The most recent changes in sociopolitical life have occurred at a time when the new Turkmen opposition is declaring its aspirations to assume power with increasing frequency. Almost every month, it is announced that another former minister, ambassador, or high-ranking official has joined the ranks of the opposition. However, it would appear that Turkmenbashi pays no attention to this group of former comrades-in-arms that has united behind Boris Shikhmuradov. These former members of the Turkmen government were just a few years ago helping to build and entrench the authoritarian regime of Turkmenbashi. Shikhmuradov, who was for many years foreign minister and first deputy prime minister, was himself responsible for handling the dictator's external relations, tending to his every whim, while simultaneously destroying the shoots of a democratic opposition.

At the start of the 1990s, with the tacit consent of Shikhmuradov and other former Turkmenbashi loyalists (now calling themselves the new opposition), the Agzybirlik political movement was destroyed and "dissidents" were thrown in prison.

Turkmens call the new opposition "the oligarchic opposition." In principle, there can be no other kind of opposition in Central Asia, insofar as there are no traditions of democratic political culture and no dissident tradition, which often served as a catalyst for political activity. The new Turkmen opposition has no possibility to exercise influence over the internal political situation, and the web site funded by Shikhmuradov can only be read by Turkmens outside the country.

Now as to why Turkmenistan is given a free hand to do as it pleases and a country such as Iraq is not. There are many things that Ashgabat and Baghdad have in common: strategic energy reserves, a single-party system (in Turkmenistan it is called the Democratic Party), a leader who is cowardly in foreign policy matters, while being a complete dictator domestically, and the absence of a proper opposition. What is boils down to is geopolitics: Iraq has all of the distinction of being at the center of attention, while not every politician can even find Turkmenistan on the map. Also Turkmenbashi has not been selling weapons to "unacceptable" regimes (with the exception of selling petrol and electricity to the Taliban).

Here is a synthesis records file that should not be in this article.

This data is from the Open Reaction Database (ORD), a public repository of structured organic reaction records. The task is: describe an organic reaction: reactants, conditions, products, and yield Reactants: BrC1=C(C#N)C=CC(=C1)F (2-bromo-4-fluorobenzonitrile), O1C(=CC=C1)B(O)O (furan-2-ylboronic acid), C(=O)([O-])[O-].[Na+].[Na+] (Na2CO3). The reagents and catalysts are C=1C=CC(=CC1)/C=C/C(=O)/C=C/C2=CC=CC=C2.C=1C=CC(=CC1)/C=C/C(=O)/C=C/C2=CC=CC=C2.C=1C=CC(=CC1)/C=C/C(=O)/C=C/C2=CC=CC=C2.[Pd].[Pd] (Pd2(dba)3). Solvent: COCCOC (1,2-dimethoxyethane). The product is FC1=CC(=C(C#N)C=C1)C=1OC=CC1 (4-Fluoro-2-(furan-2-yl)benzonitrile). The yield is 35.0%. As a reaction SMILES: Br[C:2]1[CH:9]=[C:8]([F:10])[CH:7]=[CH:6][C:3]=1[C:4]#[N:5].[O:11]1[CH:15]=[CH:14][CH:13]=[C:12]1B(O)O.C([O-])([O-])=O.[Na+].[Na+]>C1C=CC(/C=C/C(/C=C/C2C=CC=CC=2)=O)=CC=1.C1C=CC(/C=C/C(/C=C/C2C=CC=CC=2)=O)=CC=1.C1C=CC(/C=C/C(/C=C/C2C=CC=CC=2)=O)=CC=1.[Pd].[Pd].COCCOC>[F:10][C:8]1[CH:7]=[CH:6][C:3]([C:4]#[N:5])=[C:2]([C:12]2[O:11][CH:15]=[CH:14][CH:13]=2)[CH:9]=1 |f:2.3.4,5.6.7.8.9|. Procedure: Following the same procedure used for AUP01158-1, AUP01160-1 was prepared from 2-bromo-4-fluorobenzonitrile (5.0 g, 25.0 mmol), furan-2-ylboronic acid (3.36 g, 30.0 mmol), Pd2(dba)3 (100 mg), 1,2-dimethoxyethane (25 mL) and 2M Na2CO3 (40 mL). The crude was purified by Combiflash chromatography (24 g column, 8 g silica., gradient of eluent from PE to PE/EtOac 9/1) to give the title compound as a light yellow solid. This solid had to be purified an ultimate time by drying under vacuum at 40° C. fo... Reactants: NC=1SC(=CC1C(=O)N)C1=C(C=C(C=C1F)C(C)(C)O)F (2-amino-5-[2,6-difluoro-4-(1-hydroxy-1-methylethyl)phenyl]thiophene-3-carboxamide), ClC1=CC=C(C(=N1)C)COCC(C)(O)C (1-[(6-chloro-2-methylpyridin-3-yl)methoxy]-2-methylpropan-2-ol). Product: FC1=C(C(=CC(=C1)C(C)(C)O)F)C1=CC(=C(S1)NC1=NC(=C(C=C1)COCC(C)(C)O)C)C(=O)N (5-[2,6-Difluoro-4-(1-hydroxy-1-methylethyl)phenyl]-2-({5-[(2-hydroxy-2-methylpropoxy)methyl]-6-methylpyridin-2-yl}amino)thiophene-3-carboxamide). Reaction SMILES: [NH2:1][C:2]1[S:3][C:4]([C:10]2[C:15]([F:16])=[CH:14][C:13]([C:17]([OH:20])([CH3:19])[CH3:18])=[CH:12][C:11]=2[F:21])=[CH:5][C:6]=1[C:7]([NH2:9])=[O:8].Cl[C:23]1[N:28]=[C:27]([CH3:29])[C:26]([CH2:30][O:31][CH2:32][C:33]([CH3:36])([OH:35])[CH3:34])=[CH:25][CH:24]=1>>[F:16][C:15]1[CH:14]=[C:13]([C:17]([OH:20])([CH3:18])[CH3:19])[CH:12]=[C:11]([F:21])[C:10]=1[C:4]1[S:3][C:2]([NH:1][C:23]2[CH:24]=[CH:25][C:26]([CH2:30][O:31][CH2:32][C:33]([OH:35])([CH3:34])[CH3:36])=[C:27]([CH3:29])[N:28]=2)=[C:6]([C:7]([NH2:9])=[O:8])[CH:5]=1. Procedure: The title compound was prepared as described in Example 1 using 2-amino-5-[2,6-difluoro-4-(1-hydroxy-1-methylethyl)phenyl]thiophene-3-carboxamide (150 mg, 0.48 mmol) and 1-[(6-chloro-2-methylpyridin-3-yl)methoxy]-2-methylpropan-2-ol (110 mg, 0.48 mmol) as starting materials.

Why is Russia so unconcerned by the perversions of a former Communist Party First Secretary of the Soviet Socialist Republic of Turkmenistan? I think there are two answers, one economic, the other political. The first concerns the unrelenting attempts to persuade Turkmenbashi to sell gas on Gazprom's terms via Russia's gas pipeline system. The second has to be taken in the context of post-Soviet political intrigue: Would Alexander Lukashenko, Nursultan Nazarbayev, Heidar Aliyev and Vladimir Putin not want to have the same concentration of individualized power? Of course they would. They just didn't move sufficiently fast.

The Russian Foreign Ministry's taste in foreign policy dishes is messed up -- putting economic interests before political and humanitarian ones. Igor Ivanov with a tremor in his voice denounces Latvia for its tough position toward the ethnic Russian population. At the same time he embraces new feudal lords, for whom ethnic Russians at home are superfluous people, who do not wish to learn the local language or culture. Even Dmitry Rogozin, chairman of the State Duma foreign policy committee and the contemporary Robin Hood of foreign policy, does not have the strength to denounce Turkmenbashism. Gazprom wouldn't stand for it.

Oleg Panfilov, director of the Center for Journalism in Extreme Situations, contributed this comment to The Moscow Times.